look up any word, like hipster:

1 definition by David Medlock

 
1.
As a public school teacher, I can speak to this topic with some authority. The term "preppy" originally described members of old-money patrician families with traditional ties to private bording schools. They live on the East Coast or in the South, and they can afford to "summer" places.

At their best, true preps preserve the best traditions of Western Civilization. They try to be honest, humble, brave, principled and public-spirited. They wear simple, elegant, well-made clothing, and they wear it until it falls apart. The manufacturer is unimportant; true preps respect good craftsmanship, not expensive pricing. Although they wear the Classic American Wardrobe, they realize that they did not invent it (except for boat shoes... your grandfathers DID invent boat shoes), and they have no exclusive claim to it.


Classic preps with noteworthy ancestors see their forebears as people to be lived up to, rather than people to be bragged about. They recognize their privileged status, and they work to become worthy of it.

Classic preps work hard to develop both mind and body; achievement in both the classroom and on the athletic field are highly valued.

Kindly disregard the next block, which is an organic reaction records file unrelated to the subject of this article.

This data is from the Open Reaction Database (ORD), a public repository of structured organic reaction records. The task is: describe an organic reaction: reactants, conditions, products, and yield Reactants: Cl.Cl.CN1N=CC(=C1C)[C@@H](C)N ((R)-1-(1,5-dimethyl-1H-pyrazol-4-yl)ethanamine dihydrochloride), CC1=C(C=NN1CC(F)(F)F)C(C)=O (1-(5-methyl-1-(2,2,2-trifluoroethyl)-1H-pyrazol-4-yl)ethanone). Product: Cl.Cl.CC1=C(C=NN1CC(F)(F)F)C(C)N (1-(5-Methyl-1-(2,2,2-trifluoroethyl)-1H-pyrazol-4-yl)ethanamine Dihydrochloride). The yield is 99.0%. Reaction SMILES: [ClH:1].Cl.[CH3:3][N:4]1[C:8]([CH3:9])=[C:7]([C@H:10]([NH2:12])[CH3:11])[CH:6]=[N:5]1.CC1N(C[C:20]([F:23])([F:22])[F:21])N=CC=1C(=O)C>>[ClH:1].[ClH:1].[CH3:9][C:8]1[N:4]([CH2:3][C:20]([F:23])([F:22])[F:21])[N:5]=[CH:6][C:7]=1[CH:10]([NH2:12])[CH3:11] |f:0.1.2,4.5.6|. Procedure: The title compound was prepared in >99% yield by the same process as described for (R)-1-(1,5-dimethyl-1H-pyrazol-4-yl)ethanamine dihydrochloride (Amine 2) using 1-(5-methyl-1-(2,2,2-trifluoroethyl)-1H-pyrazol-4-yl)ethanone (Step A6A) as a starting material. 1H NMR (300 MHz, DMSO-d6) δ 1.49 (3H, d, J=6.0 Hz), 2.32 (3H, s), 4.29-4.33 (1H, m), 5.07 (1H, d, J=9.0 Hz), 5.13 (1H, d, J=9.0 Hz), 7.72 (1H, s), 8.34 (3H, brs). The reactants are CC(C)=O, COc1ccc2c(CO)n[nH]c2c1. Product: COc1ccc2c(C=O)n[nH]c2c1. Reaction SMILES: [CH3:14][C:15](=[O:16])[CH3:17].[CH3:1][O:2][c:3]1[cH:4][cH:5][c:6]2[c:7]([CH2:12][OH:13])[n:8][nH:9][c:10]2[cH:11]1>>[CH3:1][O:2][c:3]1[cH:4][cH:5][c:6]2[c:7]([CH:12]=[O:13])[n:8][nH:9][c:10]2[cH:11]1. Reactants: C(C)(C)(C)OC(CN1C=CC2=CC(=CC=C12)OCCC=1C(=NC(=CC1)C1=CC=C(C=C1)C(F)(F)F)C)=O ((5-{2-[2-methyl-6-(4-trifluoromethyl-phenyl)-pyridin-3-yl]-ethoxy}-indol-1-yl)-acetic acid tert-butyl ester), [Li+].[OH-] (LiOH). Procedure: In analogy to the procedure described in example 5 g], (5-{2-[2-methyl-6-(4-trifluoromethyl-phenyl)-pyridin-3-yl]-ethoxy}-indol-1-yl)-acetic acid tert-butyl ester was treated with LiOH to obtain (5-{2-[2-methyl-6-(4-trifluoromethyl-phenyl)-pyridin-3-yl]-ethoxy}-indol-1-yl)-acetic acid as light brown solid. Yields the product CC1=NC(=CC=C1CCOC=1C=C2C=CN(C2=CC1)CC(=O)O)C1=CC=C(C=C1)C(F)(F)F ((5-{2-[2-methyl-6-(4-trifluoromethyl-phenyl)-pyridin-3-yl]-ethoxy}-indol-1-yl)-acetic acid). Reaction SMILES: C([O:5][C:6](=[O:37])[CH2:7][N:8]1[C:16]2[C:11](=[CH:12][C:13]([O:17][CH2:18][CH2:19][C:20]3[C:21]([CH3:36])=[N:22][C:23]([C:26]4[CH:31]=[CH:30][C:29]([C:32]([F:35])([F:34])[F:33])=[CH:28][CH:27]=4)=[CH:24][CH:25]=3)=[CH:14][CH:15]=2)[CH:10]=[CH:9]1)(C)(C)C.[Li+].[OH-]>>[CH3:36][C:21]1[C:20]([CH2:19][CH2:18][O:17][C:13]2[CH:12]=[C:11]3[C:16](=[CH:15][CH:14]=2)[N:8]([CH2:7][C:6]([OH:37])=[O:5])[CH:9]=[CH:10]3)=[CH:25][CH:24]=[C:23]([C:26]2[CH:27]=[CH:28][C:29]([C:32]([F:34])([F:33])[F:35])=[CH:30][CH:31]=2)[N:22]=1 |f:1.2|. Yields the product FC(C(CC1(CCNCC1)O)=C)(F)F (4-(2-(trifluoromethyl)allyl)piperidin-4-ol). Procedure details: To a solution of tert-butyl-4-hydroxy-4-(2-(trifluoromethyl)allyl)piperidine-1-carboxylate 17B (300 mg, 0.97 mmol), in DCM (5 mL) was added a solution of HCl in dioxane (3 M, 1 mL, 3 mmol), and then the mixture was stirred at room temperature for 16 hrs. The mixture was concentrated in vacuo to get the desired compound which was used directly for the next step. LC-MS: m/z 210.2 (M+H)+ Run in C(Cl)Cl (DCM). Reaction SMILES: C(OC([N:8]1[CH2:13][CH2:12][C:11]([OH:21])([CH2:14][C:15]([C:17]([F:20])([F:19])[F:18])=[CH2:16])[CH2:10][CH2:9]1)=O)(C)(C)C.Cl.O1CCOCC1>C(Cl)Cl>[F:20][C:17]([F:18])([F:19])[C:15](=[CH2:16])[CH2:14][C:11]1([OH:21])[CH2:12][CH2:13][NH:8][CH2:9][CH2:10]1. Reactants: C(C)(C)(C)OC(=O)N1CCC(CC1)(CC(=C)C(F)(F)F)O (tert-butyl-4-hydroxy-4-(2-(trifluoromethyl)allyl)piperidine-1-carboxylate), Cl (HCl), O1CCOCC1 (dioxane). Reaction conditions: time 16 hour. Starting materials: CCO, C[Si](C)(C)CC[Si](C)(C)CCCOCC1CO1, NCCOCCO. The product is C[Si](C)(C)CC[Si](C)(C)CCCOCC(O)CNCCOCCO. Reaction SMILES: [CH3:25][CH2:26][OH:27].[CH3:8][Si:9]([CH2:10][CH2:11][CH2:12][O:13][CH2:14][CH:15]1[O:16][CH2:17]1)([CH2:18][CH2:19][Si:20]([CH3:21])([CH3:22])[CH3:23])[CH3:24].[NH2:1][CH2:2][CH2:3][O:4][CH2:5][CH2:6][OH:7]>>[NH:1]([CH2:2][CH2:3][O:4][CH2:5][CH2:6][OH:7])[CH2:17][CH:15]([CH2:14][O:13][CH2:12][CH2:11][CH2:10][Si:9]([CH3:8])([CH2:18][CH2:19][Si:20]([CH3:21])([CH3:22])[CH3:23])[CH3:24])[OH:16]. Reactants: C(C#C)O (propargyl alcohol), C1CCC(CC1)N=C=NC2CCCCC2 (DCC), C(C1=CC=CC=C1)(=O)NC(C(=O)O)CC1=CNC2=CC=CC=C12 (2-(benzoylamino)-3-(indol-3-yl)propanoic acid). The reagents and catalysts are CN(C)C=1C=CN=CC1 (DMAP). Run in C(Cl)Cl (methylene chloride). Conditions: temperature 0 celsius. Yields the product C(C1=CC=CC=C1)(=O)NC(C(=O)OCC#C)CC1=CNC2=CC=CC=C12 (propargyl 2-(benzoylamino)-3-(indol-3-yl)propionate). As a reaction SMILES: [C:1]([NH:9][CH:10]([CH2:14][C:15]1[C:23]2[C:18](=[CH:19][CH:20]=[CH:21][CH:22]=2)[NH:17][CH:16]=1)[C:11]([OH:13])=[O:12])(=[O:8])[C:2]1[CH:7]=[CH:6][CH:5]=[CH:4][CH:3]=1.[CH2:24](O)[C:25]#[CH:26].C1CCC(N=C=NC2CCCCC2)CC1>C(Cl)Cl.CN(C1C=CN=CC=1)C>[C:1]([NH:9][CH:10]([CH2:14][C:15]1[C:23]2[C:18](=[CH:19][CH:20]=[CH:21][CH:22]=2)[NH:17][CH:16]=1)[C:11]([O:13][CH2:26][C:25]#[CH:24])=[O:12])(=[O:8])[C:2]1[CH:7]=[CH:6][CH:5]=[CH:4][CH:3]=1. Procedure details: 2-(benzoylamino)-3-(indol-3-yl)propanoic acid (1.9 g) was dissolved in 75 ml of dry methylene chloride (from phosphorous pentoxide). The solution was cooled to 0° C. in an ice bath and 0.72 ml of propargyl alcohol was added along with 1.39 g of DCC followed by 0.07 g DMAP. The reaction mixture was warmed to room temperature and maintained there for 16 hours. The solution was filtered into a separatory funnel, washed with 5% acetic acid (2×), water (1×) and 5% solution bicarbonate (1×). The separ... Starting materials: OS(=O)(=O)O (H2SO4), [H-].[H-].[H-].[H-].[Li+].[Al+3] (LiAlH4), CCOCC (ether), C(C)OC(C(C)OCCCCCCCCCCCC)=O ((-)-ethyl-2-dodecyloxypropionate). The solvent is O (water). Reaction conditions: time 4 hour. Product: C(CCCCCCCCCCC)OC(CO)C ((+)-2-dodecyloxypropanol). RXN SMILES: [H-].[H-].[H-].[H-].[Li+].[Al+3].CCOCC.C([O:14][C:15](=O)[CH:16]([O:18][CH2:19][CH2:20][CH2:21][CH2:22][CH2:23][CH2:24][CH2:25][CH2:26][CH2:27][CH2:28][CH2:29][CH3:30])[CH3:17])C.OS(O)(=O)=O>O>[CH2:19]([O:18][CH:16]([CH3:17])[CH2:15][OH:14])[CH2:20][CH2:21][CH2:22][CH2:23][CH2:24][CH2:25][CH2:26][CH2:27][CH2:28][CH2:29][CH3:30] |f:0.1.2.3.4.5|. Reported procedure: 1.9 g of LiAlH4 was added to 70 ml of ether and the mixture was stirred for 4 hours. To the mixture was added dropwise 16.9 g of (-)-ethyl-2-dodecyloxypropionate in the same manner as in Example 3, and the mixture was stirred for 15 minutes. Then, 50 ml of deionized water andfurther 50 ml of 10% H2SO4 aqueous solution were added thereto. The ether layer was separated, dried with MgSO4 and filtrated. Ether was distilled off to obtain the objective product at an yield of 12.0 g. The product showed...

At their worst, preps are snobs. They take pride in money they didn't earn, power they don't deserve, and people they don't value. When they die they leave behind them an ocean of gin and tonic, a garage full of fine automobiles, a fantastic wardrobe, and a wasted life. It is good to appear in their will, but bad to appear in their presence.

Nowadays, though, the term commonly describes the upper strata of "popular" kids in many American highschools. I would argue that since this group vastly outnumbers traditional preppies, they perhaps have staked a greater claim to the word.
See that kid with the black pants, the nose ring and the mohawk? Instead of shoving him into a locker, I think I'll introduce myself and shake his hand, because I'm a true preppy.
by David Medlock August 22, 2005